Matt and Cat\'s Isle of Wight Eating Out Guide
Archive Review: Heima, Brading Archive Review: Heima, Brading
Archive Review: Heima, Brading

This is an archive review. Heima is closed. 

“Is chef Max trying to outdo Robert Thompson?” reflected one of our dining companions in amazement during our dinner at Brading’s newest restaurant, the Nordic-influenced Heima. Well, no, he isn’t. As the evening went on it became clear that Heima has very much a style and context all of its own; the influence of Danish locavore alma mater Noma is powerful on this menu. The smartly modern restaurant in the Old Rectory Mansion building lent the place a domestic, intimate feel that goes well with the comfortable, rich and plentiful food.

We’ve eaten in venues whose menus are obtusely opaque; folderols of this and that almost deliberately designed to intimidate naive diners. Heima interjects the occasional (to us) unknown ingredient – rutabaga anyone? However, the meal was presented with intelligent and attentive service, each dish explained well, and sometimes even delivered by the chef himself. We were comfortable asking about menu items we didn’t know, and in return we got extensive answers. For the record, rutabaga is a kind of swede, but you knew that already. Nordic, see?

Kicking off, slices of pork belly and local black pudding formed a substantial meaty base, and a pair of delicate quail’s eggs were the perfect accompaniment. Robustly flavoured, with a powerful barbeque sauce kick, this was a magnificent starter. In Heima, they love beetroot; it was the showcase of Cat’s gentle and refreshing starter of Green Barn goats cheese earthy beetroot, tangy pickles and granite.

Rutabaga purée arrived as a thick creamy smear on Cat’s main of chicken and kales. Forget everything you think you know about portion sizes in finer restaurants; Heima demonstrated that you can have quality and quantity. The skin-on chicken was succulent; really moist and soft. The mix of kales was the outstanding part. From firm deep-green leaves to tiny compact heads and looser paler cabbage, the greens were a pleasure.

Matt’s roasted seasonal pheasant was a revelation. The massive chunk of meat was accompanied by kale and roasted heritage carrots. Usually pheasant comes very well-cooked and in some sort of heavy sauce to counter the dryness that the lean meat can bring. This, by contrast, was light in colour and taste; freshly cooked until just pink, and still had plenty of texture and juice. An impressively massive knife was brought out for Matt to dissect the pheasant breast from the bone – worth having, as he wasn’t going to send back any of that meat if he could help it.

Matt and Cat’s bill
Goat’s cheese and beetroots £7.90
Pork and quail £8.80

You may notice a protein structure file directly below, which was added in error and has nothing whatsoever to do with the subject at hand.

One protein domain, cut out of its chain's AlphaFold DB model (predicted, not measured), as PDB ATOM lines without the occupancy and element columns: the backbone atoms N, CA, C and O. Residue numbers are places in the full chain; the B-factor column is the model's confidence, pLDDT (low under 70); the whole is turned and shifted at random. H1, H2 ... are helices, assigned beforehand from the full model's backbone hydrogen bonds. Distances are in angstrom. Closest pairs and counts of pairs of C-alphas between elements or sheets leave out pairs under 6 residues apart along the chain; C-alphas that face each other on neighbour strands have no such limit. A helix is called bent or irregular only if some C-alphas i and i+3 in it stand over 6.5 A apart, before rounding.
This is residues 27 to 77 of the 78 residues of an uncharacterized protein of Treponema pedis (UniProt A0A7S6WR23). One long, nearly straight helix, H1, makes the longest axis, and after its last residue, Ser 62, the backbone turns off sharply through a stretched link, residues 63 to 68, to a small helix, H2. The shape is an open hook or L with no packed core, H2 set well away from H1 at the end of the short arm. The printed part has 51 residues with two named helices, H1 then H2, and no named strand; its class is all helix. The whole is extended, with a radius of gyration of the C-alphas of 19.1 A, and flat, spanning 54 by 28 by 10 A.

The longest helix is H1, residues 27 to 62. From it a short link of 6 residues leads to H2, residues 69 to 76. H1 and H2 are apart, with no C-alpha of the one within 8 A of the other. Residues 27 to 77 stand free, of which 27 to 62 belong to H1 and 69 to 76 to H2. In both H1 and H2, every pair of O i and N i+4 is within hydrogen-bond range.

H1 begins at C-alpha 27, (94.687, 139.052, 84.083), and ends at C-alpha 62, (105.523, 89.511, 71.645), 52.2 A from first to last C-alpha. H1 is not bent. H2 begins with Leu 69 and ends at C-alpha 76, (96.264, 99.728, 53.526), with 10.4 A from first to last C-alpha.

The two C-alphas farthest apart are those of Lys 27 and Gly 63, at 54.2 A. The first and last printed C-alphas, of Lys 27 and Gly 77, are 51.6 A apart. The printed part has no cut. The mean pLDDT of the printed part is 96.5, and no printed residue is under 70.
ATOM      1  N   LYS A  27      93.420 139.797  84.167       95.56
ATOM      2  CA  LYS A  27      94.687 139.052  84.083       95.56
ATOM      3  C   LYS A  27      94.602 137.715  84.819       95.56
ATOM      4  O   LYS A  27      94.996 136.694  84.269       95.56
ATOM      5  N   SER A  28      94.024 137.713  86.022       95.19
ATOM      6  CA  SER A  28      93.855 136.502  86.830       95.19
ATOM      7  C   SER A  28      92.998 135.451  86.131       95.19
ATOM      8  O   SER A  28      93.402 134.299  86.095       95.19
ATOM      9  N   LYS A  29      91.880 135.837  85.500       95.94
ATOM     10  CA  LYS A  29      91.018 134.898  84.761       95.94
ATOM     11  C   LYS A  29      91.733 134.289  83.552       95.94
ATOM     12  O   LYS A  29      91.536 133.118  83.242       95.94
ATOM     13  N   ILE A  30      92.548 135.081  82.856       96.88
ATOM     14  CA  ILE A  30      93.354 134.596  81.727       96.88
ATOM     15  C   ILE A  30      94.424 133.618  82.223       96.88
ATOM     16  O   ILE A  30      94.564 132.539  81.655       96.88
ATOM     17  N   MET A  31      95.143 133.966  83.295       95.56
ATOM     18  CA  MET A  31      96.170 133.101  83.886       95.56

Chicken and kales £15.90
Pheasant and carrots £17.40
Beetroots and mulled wine £4.50
Chocolate and orange panna cotta £5.50
Total £60

We sampled the restaurant’s signature carrot cake as a pre-dessert. Tiny morsels of warm-from-the-oven cake were decorated with gentle frosting and the platter was garnished with beetroot granita and carrot caviar. Yes caviar made from carrots. It’s beyond explaining really, you probably should just go and try it.

Just as Cat’s main had well-thought out textures and flavours, her dessert was also well-conceived. A surprisingly rich chocolate and orange panna cotta, with an acidic balsamic vinegar cut through to make a creative and delicious combo.

Matt’s modest-looking dessert hid a really exceptional beetroot experience – the third plate of the night to feature the vegetable. Like many of the dishes, the initial understated appearance and naturalistic colours was belied by the complex and carefully created result. A little glass held a portion of beetroot juice and mulled wine-infused jelly. This outrageously spicy mix looked innocuous at first, but a few sips revealed something exceptional. Rich, sweet beetroot juice sat on top of the thick, cinnamonny jelly, making a superb winter warmer to finish the meal.

Heima is a courageous venture, and an impressive one. Chef Max Rosenberg takes his food seriously; and the detailed presentation using local, foraged ingredients and a strongly seasonal menu gives a dining experience that is comfortably competing with more established high-end kitchens. It’s also remarkably good value – excluding drinks, four of us dined generously for less than £29 per head. This is a place that we definitely recommend. If like us you think the strong ambitions and high aspirations of Heima are something to be encouraged, then get down there now and enjoy it.

Heima is an impressive new restaurant with outstanding local food at very tempting prices
  • Excellent, high-end food
  • Great value
  • Top service

5 of 5

5 of 5

4 of 5

4 of 5

5 of 5


  • John Allinson says:

    The Real Rutabaga Story

    Rutabaga was introduced to Brading, the whole of the Isle of Wight and the rest of the known world by at least 1922. If you read the label on a jar of our very own Branston Pickle, you’ll see this: “Sweet Pickle Ingredients: Vegetables in Variable Proportions (54%) (Carrot, Rutabaga, Onion, Cauliflower)”. Given his nationality, friendly Max probably prefers to use Rutabaga rather than Swede.

    Fine Foraged Fact: “The rutabaga, swede, or neep is a root vegetable that originated as a cross between the cabbage and the turnip; confusingly, the rutabaga can also be called a turnip.” – Wikipedia

    I hope this helps all esteemed or steamed-up Heima customers to enjoy this delicious cuisine even more.

  • Malcolm Alder-Smith says:

    Rutabaga = Swede dear boy!
    And just in case you come across it anywhere Navet = Turnip! Lol x

  • John Allinson says:

    Doesn’t Heima test your decriptive vocabulary? As you say, just go there and eat!

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